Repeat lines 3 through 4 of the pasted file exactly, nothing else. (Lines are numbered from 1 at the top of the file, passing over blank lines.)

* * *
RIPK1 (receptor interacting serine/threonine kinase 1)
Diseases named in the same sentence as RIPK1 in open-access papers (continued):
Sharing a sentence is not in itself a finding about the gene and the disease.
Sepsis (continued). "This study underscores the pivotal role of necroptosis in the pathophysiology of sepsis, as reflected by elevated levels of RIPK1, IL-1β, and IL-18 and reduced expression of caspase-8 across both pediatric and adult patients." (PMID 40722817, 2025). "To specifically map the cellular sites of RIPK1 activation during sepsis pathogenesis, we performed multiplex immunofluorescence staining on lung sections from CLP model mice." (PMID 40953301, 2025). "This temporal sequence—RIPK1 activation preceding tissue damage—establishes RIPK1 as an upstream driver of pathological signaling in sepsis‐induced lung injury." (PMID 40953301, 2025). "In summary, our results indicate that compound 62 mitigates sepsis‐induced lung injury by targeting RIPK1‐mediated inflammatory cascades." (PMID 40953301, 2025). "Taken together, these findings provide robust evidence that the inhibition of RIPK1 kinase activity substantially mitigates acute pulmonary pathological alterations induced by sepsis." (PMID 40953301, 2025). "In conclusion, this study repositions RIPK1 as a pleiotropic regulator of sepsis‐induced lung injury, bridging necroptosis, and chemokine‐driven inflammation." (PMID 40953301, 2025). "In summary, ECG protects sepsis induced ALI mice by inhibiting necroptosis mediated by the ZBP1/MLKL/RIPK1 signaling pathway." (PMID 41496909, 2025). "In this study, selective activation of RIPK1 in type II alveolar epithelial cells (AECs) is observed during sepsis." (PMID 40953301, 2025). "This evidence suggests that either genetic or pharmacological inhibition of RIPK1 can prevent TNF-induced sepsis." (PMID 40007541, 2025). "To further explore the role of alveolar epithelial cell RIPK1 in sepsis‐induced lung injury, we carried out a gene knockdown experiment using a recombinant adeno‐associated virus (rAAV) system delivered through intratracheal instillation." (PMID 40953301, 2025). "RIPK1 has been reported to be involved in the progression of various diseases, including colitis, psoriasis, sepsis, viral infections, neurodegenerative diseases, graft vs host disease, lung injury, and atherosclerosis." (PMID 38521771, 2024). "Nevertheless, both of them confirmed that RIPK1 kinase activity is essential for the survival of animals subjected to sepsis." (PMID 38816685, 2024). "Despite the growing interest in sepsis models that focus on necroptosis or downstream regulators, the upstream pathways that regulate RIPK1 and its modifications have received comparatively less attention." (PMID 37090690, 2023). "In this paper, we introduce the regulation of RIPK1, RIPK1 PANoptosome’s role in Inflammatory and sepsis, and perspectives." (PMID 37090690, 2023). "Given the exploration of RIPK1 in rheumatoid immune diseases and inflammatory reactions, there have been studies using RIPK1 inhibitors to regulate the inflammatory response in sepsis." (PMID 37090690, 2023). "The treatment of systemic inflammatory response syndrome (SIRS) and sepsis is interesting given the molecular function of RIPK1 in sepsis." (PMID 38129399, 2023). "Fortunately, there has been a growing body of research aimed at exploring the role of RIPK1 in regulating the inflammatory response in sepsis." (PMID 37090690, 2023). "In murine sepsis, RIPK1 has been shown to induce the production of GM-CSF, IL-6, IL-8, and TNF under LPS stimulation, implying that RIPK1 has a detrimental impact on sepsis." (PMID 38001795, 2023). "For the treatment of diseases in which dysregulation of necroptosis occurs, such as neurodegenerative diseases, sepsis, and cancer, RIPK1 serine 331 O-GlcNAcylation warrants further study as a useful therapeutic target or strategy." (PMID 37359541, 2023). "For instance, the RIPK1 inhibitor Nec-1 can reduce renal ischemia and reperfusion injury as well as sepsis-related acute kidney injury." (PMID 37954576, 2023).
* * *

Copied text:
Sharing a sentence is not in itself a finding about the gene and the disease.
Sepsis (continued). "This study underscores the pivotal role of necroptosis in the pathophysiology of sepsis, as reflected by elevated levels of RIPK1, IL-1β, and IL-18 and reduced expression of caspase-8 across both pediatric and adult patients." (PMID 40722817, 2025). "To specifically map the cellular sites of RIPK1 activation during sepsis pathogenesis, we performed multiplex immunofluorescence staining on lung sections from CLP model mice." (PMID 40953301, 2025). "This temporal sequence—RIPK1 activation preceding tissue damage—establishes RIPK1 as an upstream driver of pathological signaling in sepsis‐induced lung injury." (PMID 40953301, 2025). "In summary, our results indicate that compound 62 mitigates sepsis‐induced lung injury by targeting RIPK1‐mediated inflammatory cascades." (PMID 40953301, 2025). "Taken together, these findings provide robust evidence that the inhibition of RIPK1 kinase activity substantially mitigates acute pulmonary pathological alterations induced by sepsis." (PMID 40953301, 2025). "In conclusion, this study repositions RIPK1 as a pleiotropic regulator of sepsis‐induced lung injury, bridging necroptosis, and chemokine‐driven inflammation." (PMID 40953301, 2025). "In summary, ECG protects sepsis induced ALI mice by inhibiting necroptosis mediated by the ZBP1/MLKL/RIPK1 signaling pathway." (PMID 41496909, 2025). "In this study, selective activation of RIPK1 in type II alveolar epithelial cells (AECs) is observed during sepsis." (PMID 40953301, 2025). "This evidence suggests that either genetic or pharmacological inhibition of RIPK1 can prevent TNF-induced sepsis." (PMID 40007541, 2025). "To further explore the role of alveolar epithelial cell RIPK1 in sepsis‐induced lung injury, we carried out a gene knockdown experiment using a recombinant adeno‐associated virus (rAAV) system delivered through intratracheal instillation." (PMID 40953301, 2025). "RIPK1 has been reported to be involved in the progression of various diseases, including colitis, psoriasis, sepsis, viral infections, neurodegenerative diseases, graft vs host disease, lung injury, and atherosclerosis." (PMID 38521771, 2024). "Nevertheless, both of them confirmed that RIPK1 kinase activity is essential for the survival of animals subjected to sepsis." (PMID 38816685, 2024). "Despite the growing interest in sepsis models that focus on necroptosis or downstream regulators, the upstream pathways that regulate RIPK1 and its modifications have received comparatively less attention." (PMID 37090690, 2023). "In this paper, we introduce the regulation of RIPK1, RIPK1 PANoptosome’s role in Inflammatory and sepsis, and perspectives." (PMID 37090690, 2023). "Given the exploration of RIPK1 in rheumatoid immune diseases and inflammatory reactions, there have been studies using RIPK1 inhibitors to regulate the inflammatory response in sepsis." (PMID 37090690, 2023). "The treatment of systemic inflammatory response syndrome (SIRS) and sepsis is interesting given the molecular function of RIPK1 in sepsis." (PMID 38129399, 2023). "Fortunately, there has been a growing body of research aimed at exploring the role of RIPK1 in regulating the inflammatory response in sepsis." (PMID 37090690, 2023). "In murine sepsis, RIPK1 has been shown to induce the production of GM-CSF, IL-6, IL-8, and TNF under LPS stimulation, implying that RIPK1 has a detrimental impact on sepsis." (PMID 38001795, 2023). "For the treatment of diseases in which dysregulation of necroptosis occurs, such as neurodegenerative diseases, sepsis, and cancer, RIPK1 serine 331 O-GlcNAcylation warrants further study as a useful therapeutic target or strategy." (PMID 37359541, 2023). "For instance, the RIPK1 inhibitor Nec-1 can reduce renal ischemia and reperfusion injury as well as sepsis-related acute kidney injury." (PMID 37954576, 2023).